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5. Smile more.
The social environment at work is a big contributor to burnout, says Elizabeth Scott, a wellness coach at About.com. The CEO's demeanor can directly affect the staff, as workers read the mood of the boss for clues about performance and job security. So, smile more often, talk about fun things like hobbies with employees, or crack a joke—just make sure it's done in good taste. These steps will help to boost morale, encourage team building and even stave off job burnout. Read more.
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6. Build a culture of trust.
Trust is everything in a relationship, be it romantic, friendly, or business-oriented. It is essential to build and cultivate trusting business relationships for success and survival. Try this three-tiered approach to building trust with your employees:
Smokers seem to get the better end of this stick, ducking out for a quick cigarette every couple of hours—which they are completely entitled to have. Remind your non-smoking personnel, and everyone else, to take breaks. Walk around the block. Go for some coffee. Work goes much faster when you are refreshed and ready to take on the assignment after a break, and it keeps employees from getting stir crazy.
Have stubborn workaholics in your office? Make your breaks "mandatory." Put out some treats in the office kitchen and call everyone over for a snack. It'll get people interacting with their coworkers, and give everyone a much-deserved break. Read more.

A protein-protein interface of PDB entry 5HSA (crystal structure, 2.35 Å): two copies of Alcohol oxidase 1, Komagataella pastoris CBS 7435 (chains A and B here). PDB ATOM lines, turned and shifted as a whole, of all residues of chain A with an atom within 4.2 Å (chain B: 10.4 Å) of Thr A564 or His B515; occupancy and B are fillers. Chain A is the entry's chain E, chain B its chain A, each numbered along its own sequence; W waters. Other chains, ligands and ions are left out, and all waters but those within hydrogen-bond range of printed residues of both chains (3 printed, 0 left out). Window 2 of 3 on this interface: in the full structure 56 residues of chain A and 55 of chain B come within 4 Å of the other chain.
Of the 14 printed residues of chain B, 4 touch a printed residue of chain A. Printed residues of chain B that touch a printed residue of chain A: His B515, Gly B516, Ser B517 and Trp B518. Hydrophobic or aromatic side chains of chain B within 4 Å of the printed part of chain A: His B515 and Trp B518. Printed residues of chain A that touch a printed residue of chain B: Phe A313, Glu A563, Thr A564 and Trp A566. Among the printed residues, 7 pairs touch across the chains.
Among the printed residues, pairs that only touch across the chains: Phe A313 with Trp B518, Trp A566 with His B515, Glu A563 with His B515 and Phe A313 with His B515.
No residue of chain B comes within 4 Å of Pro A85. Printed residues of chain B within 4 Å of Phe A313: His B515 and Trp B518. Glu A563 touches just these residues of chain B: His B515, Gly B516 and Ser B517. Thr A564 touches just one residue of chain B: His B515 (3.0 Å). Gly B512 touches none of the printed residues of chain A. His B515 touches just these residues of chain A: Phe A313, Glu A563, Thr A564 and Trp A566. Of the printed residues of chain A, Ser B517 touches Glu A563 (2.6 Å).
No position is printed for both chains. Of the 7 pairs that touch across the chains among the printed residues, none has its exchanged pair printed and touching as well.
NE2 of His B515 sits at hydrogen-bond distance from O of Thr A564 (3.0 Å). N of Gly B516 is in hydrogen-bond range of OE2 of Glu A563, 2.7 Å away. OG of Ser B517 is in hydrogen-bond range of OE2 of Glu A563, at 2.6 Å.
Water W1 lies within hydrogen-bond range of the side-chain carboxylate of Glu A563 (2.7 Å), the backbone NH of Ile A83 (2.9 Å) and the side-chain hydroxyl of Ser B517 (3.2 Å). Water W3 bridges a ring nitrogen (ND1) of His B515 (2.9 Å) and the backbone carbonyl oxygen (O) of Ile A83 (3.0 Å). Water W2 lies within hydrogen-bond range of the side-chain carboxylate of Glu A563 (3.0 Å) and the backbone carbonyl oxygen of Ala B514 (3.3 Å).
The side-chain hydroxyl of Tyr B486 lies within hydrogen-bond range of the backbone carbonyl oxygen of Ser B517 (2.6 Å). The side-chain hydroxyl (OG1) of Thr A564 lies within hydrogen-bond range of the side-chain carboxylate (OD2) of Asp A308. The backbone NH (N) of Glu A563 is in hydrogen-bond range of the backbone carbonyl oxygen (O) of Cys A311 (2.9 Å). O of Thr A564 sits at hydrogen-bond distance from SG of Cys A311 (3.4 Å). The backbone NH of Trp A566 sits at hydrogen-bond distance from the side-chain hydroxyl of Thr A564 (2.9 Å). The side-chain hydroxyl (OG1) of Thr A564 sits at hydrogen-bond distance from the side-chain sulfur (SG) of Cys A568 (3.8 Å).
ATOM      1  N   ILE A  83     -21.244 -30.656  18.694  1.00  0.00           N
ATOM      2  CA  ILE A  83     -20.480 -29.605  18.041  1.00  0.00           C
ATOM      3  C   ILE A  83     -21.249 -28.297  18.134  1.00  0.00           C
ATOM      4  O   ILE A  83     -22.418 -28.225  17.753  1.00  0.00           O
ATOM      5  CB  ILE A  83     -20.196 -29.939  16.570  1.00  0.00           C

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8. Employee people "engines."
Kevin Plank, founder of Under Armour, suggests strategically placing innately passionate and inspired individuals around your organization to help keep other employees focused, motivated, and happy. "When you find people with these characteristics, use them wisely. They'll certainly make your job easier, especially when it comes to keeping the rest of the team motivated," he says. Read more.
9. Build a culture of employee appreciation.
Cash incentives and public recognition, while nice, don't always make your employees feel totally appreciated. Take some of your short-term morale boosters, like recognizing good work with handshake and a smile, or idea sharing, and turn it into a business lifestyle. Thanking employees face-to-face on a regular basis may also help improve their ability to accept constructive criticism, says Rick Maurer, a consultant based in Arlington, Va. "If you make it clear that you are trying to make employees better at what they do, positive and negative feedback become a regular part of the conversation," he says. Read more.
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10. Have fun.
Spiegelman also encourages wacky team building exercises, which could range from weeks-long murder mysteries to an all day off-site activity, like laser tag. Pick a Friday and make your "place of duty" be a laser tag venue. Have different games and mix the teams for every game so everyone has a chance to bond with everyone else. Nothing builds morale faster than shooting opposing teams with little lasers in a rousing game of capture the flag. Read more.